Donald Sprung
Professor Emeritus, Physics & Astronomy

Donald Sprung took his Ph.D. under G.E. Brown and Sir Rudolf Peierls. Following a post-doctoral year with Hans Bethe, he joined the McMaster faculty in 1962. Research leaves have taken him to M.I.T. in 1964-5, Orsay in 1969-70, Tuebingen in 1980-81, Japan, China and Australia in 1985-6, Mainz in 1990 and Barcelona in 1991 and 1995. He served as Dean of the Faculty of Science from 1975-84, and Chair of the Department from 1991-97. Notable honours include the Herzberg Medal of the CAP in 1972, Fellowship of the Royal Society of Canada in 1980, and the CAP Gold Medal for Achievement in Physics, in 1997. In 2009 he was elected a Fellow of the American Physical Society, cited for his work on nuclear forces and the long range structure of the deuteron. In 2010 he was elected a Fellow of the Institute of Physics (London).

A recurring theme of his research has been the nucleon-nucleon interaction and its role in nuclear structure. In the 1960's, with M.K. Srivastava, the super-soft core potential model was discovered. This was developed into a realistic potential that has been widely used in three-body calculations. Out of nuclear matter studies, an "effective interaction" was developed and applied in Hartree-Fock calculations with X. Campi in the 1970's. They were deeply involved in the development of "model-independent" methods for deducing the density profile of real nuclei from elastic electron scattering data. In the 1980's, a series of papers with S. Klarsfeld and J. Martorell related the properties of the deuteron to the long distance part of the nuclear force.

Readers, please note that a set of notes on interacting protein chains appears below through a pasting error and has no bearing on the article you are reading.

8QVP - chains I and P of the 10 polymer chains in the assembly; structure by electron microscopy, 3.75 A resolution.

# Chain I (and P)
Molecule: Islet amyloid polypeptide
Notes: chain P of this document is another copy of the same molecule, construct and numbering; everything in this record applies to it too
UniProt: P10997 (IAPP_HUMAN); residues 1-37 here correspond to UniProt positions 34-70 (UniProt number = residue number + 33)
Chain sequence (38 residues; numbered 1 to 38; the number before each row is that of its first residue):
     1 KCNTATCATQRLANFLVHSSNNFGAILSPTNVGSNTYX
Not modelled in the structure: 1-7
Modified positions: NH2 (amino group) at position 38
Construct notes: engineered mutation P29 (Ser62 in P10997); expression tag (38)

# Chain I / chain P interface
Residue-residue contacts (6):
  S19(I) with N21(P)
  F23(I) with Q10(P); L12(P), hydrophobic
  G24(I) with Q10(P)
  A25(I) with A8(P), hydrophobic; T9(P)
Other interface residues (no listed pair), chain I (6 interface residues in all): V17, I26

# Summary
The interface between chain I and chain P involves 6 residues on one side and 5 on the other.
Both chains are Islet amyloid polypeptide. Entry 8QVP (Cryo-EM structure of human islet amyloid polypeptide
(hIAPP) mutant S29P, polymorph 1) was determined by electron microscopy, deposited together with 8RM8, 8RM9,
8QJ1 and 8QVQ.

Since 1990, he has spent most of his time on problems related to optics and condensed matter, in particular nanometer scale devices in which a two-dimensional electron gas is further confined to make quantum wires or quantum dots, in which electrons propagate as waves rather than as particles. Most recently, with Gregory Morozov, the design of anti-reflection coatings for electrons passsing through a layered system has been solved. A semiclassical coupled waves theory for a one-dimensional photonic crystal was developed. In collaboration with J. G. Muga and J. Martorell the origin of non-exponential decay in quantum mechanics has been elucidated.
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